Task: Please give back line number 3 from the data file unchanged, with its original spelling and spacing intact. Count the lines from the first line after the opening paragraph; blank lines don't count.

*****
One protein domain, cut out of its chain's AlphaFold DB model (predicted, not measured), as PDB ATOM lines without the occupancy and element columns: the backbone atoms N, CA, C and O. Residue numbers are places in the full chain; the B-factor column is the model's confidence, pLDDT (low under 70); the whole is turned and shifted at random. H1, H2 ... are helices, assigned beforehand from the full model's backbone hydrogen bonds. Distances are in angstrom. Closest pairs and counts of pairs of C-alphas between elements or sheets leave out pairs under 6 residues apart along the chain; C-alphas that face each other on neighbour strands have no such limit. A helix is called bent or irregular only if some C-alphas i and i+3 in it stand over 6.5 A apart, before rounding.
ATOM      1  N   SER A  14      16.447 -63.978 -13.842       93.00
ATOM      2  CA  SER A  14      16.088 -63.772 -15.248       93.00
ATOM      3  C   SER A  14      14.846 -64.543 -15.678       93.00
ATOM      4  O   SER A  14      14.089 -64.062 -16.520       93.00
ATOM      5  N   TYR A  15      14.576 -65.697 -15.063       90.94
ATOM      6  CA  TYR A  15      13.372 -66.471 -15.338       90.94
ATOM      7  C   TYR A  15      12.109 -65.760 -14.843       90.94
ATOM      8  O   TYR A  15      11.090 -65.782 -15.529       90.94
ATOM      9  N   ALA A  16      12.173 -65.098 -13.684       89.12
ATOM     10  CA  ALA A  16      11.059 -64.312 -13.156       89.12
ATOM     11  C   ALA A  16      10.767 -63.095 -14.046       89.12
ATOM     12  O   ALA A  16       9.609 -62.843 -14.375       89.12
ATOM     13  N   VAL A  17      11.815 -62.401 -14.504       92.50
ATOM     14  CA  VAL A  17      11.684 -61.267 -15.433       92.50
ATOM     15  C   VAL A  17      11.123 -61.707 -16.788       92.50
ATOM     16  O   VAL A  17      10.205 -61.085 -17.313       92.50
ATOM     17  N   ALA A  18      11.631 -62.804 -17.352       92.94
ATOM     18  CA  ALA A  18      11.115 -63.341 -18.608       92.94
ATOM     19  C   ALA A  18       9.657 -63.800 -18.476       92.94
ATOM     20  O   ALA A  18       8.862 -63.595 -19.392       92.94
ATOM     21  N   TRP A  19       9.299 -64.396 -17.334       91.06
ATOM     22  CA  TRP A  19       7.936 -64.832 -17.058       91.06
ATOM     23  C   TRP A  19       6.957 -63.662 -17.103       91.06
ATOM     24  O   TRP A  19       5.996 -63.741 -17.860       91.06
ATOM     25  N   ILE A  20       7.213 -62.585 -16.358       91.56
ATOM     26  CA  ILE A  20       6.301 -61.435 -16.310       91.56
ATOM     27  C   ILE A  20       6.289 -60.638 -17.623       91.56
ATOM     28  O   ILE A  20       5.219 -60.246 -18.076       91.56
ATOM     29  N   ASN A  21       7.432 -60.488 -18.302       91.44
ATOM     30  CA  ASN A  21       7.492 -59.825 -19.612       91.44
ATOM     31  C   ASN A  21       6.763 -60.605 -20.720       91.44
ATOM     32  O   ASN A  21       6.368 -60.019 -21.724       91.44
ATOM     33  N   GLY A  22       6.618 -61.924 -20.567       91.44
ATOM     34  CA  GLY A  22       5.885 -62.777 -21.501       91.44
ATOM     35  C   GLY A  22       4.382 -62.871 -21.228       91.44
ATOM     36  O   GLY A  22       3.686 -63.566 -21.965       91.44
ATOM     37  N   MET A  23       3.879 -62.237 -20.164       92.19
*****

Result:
ATOM      3  C   SER A  14      14.846 -64.543 -15.678       93.00